The Ascension (L'Ascension)
As Christ ascends to heaven, several witnesses shade their eyes from the blinding view overhead. According to Tissot, the Ascension completes the “original idea of Creation,” which was “redemption through Christ”; now humanity, too, is permitted to share in divine glory. “The cloud which ‘received Christ from sight’ is like the curtain which falls at the close of a drama,” he comments.
In the foreground of the image, Christ’s two footprints remain pressed into the earth as proof of his presence on earth—and in heaven.
Opaque watercolor over graphite on gray wove paper
Image: 9 7/8 x 5 13/16 in. (25.1 x 14.8 cm)
Sheet: 9 7/8 x 5 13/16 in. (25.1 x 14.8 cm)
Frame: 20 x 15 x 1 1/2 in. (50.8 x 38.1 x 3.8 cm) (show scale)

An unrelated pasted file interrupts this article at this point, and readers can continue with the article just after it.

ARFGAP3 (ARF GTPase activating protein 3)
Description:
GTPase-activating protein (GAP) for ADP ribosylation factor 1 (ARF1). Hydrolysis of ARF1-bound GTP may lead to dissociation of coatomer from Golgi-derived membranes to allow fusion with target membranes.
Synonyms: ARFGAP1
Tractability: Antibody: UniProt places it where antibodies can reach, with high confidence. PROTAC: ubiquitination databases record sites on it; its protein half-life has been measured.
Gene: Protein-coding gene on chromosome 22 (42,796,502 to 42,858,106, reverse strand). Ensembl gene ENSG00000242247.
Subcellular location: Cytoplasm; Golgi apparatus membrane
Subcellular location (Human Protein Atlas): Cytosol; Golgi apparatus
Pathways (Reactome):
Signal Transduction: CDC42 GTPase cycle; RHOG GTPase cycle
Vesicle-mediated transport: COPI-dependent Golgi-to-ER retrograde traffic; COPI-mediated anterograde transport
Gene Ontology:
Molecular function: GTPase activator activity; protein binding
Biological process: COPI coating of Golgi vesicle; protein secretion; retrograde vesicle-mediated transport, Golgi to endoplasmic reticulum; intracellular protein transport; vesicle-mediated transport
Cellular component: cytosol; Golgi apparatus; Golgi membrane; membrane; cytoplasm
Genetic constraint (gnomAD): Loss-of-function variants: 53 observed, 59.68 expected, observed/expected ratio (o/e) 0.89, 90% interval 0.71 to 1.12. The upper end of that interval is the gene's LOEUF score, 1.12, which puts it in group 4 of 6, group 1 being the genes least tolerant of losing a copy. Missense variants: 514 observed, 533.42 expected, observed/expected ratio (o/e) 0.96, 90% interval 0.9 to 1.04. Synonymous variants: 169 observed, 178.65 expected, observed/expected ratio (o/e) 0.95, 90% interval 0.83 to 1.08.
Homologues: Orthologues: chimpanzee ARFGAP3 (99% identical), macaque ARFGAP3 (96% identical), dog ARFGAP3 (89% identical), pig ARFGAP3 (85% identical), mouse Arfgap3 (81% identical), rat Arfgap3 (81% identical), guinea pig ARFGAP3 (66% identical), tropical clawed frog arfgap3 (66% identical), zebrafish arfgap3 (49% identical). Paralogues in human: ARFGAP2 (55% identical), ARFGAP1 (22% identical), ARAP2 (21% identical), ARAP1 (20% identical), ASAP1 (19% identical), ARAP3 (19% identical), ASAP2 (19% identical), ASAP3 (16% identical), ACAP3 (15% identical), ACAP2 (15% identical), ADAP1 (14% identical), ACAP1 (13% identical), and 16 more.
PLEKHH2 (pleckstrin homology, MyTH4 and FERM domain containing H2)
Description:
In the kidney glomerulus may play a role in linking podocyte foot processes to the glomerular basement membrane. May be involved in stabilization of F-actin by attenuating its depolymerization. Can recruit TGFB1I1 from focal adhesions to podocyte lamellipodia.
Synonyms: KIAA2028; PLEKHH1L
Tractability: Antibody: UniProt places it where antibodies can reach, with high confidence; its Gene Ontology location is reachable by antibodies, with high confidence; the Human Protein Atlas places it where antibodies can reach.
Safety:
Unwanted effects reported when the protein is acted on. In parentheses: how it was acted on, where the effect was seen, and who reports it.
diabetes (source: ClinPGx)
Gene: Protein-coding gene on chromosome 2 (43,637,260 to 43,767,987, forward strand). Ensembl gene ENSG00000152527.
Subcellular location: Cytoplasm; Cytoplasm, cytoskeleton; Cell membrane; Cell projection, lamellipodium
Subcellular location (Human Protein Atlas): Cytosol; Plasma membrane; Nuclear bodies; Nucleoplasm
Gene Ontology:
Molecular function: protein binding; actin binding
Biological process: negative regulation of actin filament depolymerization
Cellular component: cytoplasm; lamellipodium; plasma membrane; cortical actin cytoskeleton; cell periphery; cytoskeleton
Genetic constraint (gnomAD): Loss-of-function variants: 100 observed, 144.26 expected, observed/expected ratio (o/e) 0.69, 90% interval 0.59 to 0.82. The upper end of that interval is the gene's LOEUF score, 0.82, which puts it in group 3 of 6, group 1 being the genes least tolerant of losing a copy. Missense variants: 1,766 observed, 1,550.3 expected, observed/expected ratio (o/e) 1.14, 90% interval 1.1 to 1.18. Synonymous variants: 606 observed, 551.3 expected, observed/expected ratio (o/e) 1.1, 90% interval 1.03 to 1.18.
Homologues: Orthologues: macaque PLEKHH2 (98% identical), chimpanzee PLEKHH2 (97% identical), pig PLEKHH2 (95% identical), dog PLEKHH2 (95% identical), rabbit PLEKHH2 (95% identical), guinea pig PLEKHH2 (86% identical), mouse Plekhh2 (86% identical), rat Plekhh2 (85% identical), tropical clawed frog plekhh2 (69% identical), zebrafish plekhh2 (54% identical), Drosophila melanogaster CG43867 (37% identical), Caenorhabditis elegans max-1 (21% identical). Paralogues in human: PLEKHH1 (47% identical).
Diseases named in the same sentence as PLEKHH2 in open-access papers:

Signed bottom left: "J.J. Tissot"
Purchased by public subscription
1900, purchased from the artist by the Brooklyn Museum.
This item is not on view
James Tissot (French, 1836-1902). The Ascension (L'Ascension), 1886-1894. Opaque watercolor over graphite on gray wove paper, Image: 9 7/8 x 5 13/16 in. (25.1 x 14.8 cm). Brooklyn Museum, Purchased by public subscription, 00.159.348 (Photo: Brooklyn Museum, 00.159.348_PS1.jpg)
overall, 00.159.348_PS1.jpg. Brooklyn Museum photograph, 2006
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